Taxi driver to challenge laws requiring drivers to act respectfully

A taxi driver has secured leave from the High Court to challenge his conviction on a public order offence arising from a dispute with another taxi driver.

Jehosh Adekiyesi is challenging the constitutionality of provisions of the Road Traffic Regulations requiring taxi drivers to behave in "a civil, orderly and respectful" manner and section 6 of the Public Order Act after being convicted of both offences at Dublin District Court last May.

The convictions relate to an altercation he had with another taxi driver at Stephen's Green North on March 6 last after one taxi driver was seen by a Garda to have moved to an inside lane and the other taxi in front of it would not move.

The court heard that it appeared to the Gardaí that a fist fight was about to occur.

The District Court heard that while the other party left the scene after calming down. However Mr Adekiyesi was arrested and conveyed to Hardcourt Terrace garda station.

He claims that District Judge Victor Blake, who fined Mr Adekiyesi after finding him guilty, erred in law by convicting him of offences that are bad in law on grounds including that the offences lack precision, clarity, are vague and uncertain.

Mr Adekiyesi of Balcurris Gardens, Ballymun, Dublin 11 secured leave from the High Court Judge Blake, the Director of Public Prosecutions, Ireland and the Attorney General aimed at quashing the convictions he received on May 17 last.

Leave was granted by Mr Justice Michael Peart who made the matter returnable to a date later this month.

In his proceedings Mr Adekiyesi is seeking orders preventing his further trial on the offences.

He is seeking a number of declarations including article 52 of the Road Traffic (Public Service Vehicles) Regulations which creates the offence of failing to behave in a civil, orderly and respectful manner is unconstitutional and incompatible with the European Convention on Human Rights.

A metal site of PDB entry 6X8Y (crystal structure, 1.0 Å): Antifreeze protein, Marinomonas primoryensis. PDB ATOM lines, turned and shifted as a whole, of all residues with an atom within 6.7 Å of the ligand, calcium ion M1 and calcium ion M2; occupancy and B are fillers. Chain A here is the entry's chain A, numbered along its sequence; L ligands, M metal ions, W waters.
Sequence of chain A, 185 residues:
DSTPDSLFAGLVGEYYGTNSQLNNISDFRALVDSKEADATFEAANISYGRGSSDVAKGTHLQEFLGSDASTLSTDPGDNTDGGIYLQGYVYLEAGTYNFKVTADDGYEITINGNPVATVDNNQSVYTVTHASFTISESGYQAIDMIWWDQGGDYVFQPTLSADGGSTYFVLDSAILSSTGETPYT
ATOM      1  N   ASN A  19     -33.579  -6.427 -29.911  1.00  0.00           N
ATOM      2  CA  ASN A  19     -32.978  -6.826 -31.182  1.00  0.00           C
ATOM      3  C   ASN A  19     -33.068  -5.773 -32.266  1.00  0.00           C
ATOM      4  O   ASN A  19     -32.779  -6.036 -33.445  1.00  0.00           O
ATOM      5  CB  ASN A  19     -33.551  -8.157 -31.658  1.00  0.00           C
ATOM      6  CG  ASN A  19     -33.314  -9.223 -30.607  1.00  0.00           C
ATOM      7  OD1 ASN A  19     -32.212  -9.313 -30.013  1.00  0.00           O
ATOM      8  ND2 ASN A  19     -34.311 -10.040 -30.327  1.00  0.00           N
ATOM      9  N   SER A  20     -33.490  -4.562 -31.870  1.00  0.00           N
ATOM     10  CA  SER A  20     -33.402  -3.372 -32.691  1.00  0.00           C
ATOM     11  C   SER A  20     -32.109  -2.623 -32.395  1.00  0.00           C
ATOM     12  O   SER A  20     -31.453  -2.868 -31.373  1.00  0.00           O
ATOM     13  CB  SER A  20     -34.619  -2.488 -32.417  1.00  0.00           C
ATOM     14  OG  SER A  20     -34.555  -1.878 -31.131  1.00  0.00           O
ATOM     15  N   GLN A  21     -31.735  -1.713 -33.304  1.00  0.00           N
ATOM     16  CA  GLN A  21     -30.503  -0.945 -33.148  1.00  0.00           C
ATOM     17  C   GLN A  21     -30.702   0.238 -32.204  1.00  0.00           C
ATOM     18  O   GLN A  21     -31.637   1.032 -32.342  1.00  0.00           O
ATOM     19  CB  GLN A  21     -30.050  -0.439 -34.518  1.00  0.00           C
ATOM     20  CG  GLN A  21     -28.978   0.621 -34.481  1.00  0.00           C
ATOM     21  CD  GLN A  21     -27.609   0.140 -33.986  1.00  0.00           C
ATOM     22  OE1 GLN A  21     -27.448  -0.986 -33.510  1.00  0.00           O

He is also seeking a declaration that the section 6 of the Criminal Justice (Public Order Act) 1994 is unconstitutional and incompatible with the European Convention on Human Rights.

In an affidavit to the court Mr Adekiyesi's solicitor Cahir O'Higgins said that his client was convicted of engaging in threatening, abusive or insulting words or behaviour with intent to provoke a breach of the peace and for failing to behave in a "a civil, orderly and respectful" manner.

Mr O Higgins said that the challenge to the constitutionality of article 52 of the Road Traffic regulations is being brought on grounds including that the article served to criminalise behaviour which was not in any sense criminal.

Further grounds include that the article requires the driver of a public service vehicle to act in a manner that is not capable of definition and open to a multitude of interpretations.

Mr O'Higgins added that to convict a person for an offence under the article was in effect double penalisation and would amount to the convicting an accused person twice for the same act.

Mr O'Higgins adds that the challenge against Section 6 of the Public Order Act is being brought on grounds including that the section offends the rule that criminal offences should be clearly and specifically defined.


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